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Amazing Planet

Dive Down Into The Ocean's Unexplored Twilight Zone

More people have been on the moon than have visited the region of ocean depth known as the "twilight zone." And maybe that's understandable: a dive down there requires specialized equipment, including bulky, redundant sets of gear in case anything goes wrong. But trips to the twilight zone are inevitably rewarding, with new species always swimming into view.

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Why Is It So Unexplored?

What makes the twilight zone so mysterious is its depth. Between 200 and 500 feet (60 and 150 meters) below the ocean's surface, the zone is too deep for recreational divers but above the depths scientists generally explore in submarines. As a result, it's brimming with undiscovered species. According to Scientific American, those brave enough to take the risk of venturing to this depth can discover new species at a rate of more than 10 per hour. And those species are strange ones: because minimal light gets through the water at these depths, you find sea creatures with bright red hues—since red wavelengths are filtered out of deep water—and coral that has to depend on something other than the sun for energy.

Related: Brine Pools Are Lakes On The Bottom Of The Ocean

The Thrill Of Exploration

New technology is making this once unexplored zone more accessible to researchers. According to Wired, "...these depths historically have been too shallow to justify the expense of sending a sub, yet too deep to pull off safely with scuba gear. That's finally changing: New technology makes it safer for divers to stay submerged as long as seven hours, so now scientists with the requisite funding (and nerves) can explore the deep reefs and see what no human has ever set eyes on." Of course, that doesn't open the area up to people just going for a visit. For regular people, there's an exhibit at the Steinhart Aquarium in San Francisco that showcases the strange scenery that exists in the twilight zone.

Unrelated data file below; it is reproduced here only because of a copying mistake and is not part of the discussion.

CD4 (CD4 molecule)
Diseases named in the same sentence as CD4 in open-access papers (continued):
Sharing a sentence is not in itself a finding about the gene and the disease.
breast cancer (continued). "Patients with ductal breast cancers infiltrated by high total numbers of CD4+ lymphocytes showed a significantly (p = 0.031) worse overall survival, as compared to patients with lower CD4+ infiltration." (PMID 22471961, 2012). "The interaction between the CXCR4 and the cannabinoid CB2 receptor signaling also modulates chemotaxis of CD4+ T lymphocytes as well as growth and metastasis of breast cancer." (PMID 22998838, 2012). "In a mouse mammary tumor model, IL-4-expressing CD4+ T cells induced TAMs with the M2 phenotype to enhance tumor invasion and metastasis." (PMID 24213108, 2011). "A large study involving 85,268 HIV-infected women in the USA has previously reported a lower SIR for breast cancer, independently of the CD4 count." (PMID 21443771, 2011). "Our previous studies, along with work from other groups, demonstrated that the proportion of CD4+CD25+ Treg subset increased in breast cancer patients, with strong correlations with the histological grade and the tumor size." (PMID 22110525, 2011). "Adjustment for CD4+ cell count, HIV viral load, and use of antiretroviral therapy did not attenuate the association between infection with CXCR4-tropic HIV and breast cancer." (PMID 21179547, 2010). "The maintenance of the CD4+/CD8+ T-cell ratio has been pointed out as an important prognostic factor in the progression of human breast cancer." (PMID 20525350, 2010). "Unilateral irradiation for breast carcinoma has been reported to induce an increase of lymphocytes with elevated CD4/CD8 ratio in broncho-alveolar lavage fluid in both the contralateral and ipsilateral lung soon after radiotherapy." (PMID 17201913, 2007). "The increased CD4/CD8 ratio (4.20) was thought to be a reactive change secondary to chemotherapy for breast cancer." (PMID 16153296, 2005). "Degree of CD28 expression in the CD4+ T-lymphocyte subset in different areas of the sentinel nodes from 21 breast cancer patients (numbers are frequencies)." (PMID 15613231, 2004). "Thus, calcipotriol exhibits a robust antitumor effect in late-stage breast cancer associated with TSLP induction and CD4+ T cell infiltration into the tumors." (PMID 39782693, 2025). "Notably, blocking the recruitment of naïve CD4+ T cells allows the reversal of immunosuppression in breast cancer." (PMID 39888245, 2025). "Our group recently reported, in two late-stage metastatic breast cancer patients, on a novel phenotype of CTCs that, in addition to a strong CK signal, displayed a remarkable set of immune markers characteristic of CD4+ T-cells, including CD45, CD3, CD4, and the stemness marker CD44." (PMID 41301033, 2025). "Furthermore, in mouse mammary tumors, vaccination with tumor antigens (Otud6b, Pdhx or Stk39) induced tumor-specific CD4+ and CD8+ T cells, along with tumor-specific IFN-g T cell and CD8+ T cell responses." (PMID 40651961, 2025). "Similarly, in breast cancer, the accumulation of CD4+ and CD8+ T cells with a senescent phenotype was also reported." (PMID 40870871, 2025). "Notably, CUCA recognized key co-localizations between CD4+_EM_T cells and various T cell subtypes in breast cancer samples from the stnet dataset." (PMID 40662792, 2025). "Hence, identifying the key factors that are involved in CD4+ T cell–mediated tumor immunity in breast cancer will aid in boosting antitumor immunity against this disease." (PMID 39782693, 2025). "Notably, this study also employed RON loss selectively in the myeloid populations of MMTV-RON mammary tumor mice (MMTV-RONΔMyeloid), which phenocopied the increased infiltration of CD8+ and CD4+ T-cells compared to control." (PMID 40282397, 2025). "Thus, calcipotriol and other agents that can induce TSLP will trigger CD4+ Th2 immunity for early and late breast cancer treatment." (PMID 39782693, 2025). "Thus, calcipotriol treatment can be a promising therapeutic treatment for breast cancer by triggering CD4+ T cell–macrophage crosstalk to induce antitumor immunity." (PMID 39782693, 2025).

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Watch And Learn: Our Favorite Videos About Ocean Exploration

Pressure in the Twilight Zone

Get a glimpse of the animals that exist at this depth.

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Key Facts In This Video

  1. The Twilight Zone is located below normal scuba diving range, but above the range of submersibles. 00:05

  2. Divers in the ocean's Twilight Zone experience pressure about 10 times greater than surface pressure. 01:35

  3. Divers that descend to the Twilight Zone only have 15–20 minutes to perform their work before beginning an ascension that takes multiple hours. 02:44

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